Forests support up to 1.6 billion of the poorest people in the world. Sixty million indigenous people and countless species of plants and animals are wholly dependent on forests for their lives.
Demand for forest products, such as timber and paper, continues to grow, putting increasing pressure on the world’s forests.
Look out for the Forest Stewardship Council logo on paper, timber and other products.
The Forest Stewardship Council (FSC) is an international, non-governmental organisation dedicated to promoting responsible management of the world's forests. It was founded in 1993 in response to public concern about deforestation and demand for a trustworthy wood-labelling scheme.
There are many different types of FSC labels shown on everything from toilet paper and tissues to wooden furniture. You must always choose an FSC product over a non-FSC product but you can go even further by choosing FSC RECYCLED products.
FSC Recycled labels ensure that the product you are buying has been rediscovered or reclaimed from a previous use. For example Raft reclaim timbers from old bridges and houses in Indonesia. A government scheme helps people to build earthquake proof homes so this is why there is an abundance of reclaimed teak in Indonesia.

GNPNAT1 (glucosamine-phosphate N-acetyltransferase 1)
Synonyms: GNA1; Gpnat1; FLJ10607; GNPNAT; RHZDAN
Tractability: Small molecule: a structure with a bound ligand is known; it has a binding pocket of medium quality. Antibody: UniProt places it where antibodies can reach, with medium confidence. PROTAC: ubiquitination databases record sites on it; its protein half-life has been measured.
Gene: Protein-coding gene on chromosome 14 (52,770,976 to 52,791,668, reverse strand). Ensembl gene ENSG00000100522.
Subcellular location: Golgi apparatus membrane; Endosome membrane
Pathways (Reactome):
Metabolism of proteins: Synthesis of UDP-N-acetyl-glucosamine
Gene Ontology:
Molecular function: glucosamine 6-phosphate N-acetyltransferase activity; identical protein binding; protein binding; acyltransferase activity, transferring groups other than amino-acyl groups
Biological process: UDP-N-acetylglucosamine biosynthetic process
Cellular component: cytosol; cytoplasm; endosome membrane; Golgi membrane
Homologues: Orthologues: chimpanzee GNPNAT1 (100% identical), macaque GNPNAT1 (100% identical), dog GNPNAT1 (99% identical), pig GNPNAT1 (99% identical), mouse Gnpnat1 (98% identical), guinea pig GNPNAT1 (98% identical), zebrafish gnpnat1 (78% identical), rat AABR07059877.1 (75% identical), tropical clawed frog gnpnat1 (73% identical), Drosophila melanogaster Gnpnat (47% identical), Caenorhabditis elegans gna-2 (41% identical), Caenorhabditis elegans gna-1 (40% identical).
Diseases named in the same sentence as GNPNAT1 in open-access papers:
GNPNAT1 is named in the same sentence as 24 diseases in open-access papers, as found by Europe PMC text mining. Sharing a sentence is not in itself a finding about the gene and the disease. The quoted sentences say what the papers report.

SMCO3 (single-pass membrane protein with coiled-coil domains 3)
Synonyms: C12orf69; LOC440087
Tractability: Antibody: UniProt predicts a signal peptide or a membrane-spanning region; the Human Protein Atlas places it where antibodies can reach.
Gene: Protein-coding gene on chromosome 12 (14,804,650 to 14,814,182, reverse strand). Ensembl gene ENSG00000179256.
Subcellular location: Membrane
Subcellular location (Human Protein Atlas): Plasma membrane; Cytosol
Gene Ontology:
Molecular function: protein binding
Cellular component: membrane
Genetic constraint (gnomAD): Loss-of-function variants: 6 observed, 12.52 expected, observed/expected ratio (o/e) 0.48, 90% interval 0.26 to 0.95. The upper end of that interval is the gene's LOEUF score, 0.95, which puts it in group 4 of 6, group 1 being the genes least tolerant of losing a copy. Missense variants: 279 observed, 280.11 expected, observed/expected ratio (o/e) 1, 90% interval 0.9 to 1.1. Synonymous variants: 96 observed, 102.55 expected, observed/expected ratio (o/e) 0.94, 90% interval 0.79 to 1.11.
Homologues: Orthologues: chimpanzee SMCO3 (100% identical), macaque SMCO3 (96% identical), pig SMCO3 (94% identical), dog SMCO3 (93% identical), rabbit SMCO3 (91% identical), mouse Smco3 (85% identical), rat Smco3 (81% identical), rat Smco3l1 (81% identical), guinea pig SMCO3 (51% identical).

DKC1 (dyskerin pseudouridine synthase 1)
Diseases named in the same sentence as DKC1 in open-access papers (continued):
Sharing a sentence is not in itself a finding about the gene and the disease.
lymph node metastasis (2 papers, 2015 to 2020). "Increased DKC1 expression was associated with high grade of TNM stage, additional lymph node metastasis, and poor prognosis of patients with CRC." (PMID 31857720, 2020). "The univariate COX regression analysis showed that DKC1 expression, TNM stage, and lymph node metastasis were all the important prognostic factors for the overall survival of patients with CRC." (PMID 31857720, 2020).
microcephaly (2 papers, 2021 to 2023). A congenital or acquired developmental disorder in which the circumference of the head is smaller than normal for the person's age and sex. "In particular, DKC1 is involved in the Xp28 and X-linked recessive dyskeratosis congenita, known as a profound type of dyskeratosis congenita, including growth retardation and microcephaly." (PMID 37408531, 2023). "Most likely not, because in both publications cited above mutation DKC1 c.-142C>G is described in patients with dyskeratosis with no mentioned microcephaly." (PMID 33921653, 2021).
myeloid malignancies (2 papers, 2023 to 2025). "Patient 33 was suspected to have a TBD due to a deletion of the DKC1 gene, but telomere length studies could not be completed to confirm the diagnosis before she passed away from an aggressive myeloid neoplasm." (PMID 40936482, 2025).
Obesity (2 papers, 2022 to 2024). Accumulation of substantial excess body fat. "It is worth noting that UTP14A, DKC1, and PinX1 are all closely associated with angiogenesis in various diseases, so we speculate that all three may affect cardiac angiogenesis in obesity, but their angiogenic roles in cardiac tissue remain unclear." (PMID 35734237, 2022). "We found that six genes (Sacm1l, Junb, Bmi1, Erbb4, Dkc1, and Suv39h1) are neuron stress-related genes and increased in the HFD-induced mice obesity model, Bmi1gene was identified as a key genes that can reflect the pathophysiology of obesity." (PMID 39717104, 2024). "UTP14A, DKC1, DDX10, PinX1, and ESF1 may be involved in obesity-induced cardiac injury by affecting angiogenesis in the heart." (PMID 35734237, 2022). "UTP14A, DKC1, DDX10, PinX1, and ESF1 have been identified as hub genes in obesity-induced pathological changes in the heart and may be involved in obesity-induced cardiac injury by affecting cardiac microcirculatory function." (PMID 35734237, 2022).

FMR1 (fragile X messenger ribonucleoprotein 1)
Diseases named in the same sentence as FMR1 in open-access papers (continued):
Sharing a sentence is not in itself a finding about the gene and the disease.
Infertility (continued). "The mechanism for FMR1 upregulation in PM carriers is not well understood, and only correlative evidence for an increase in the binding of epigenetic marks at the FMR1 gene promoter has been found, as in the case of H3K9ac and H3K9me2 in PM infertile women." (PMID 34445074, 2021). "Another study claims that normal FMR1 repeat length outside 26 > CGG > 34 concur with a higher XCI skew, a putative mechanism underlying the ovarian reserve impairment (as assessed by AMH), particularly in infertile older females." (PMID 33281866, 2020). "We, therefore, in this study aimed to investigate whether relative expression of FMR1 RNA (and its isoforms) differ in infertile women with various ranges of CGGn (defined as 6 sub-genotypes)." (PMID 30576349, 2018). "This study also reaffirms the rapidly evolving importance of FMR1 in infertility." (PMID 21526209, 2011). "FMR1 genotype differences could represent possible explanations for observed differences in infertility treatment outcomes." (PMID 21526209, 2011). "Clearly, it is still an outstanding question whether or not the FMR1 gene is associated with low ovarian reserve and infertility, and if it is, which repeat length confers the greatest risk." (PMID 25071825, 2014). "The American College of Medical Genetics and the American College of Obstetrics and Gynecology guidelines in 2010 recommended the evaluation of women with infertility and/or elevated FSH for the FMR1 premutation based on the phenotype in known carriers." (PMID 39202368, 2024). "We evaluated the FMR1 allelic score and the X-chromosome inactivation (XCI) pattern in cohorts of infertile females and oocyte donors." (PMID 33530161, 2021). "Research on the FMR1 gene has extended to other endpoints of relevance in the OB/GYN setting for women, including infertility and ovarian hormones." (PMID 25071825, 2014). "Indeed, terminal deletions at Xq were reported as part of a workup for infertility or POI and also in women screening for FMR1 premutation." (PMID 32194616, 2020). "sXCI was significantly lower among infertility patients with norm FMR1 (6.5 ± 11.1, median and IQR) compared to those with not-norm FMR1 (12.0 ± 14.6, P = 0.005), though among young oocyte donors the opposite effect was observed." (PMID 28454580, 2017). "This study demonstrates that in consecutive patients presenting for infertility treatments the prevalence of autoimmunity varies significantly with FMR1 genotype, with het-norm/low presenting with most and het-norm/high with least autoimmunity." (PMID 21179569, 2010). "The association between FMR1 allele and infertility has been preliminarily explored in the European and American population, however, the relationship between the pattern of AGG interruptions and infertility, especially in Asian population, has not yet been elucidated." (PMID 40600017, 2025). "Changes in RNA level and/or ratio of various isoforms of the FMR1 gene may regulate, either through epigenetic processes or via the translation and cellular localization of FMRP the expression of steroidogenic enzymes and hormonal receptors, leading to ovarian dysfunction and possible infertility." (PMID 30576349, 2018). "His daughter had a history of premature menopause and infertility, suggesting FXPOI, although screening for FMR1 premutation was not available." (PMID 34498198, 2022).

The FSC Recycled label was introduced in order to recognise the important role that recycling paper and timber plays in protecting the world’s forests.
Only products containing 100% recycled material can carry the FSC Recycled label.
Raft is the world’s largest retailer of FSC accredited recycled teak.
Recycling paper and wood products not only makes the best use of the yield of the tree, by extending the life span of its fibres, it also reduces the amount of waste going to landfill sites. The use of FSC recycled paper and timber can help to alleviate the pressure of demand on sources of virgin material, thereby helping to protect the world’s forests.
The FSC Recycled label can be found on wood reclaimed from construction and demolition sites or, for example, used railway sleepers and telegraph poles.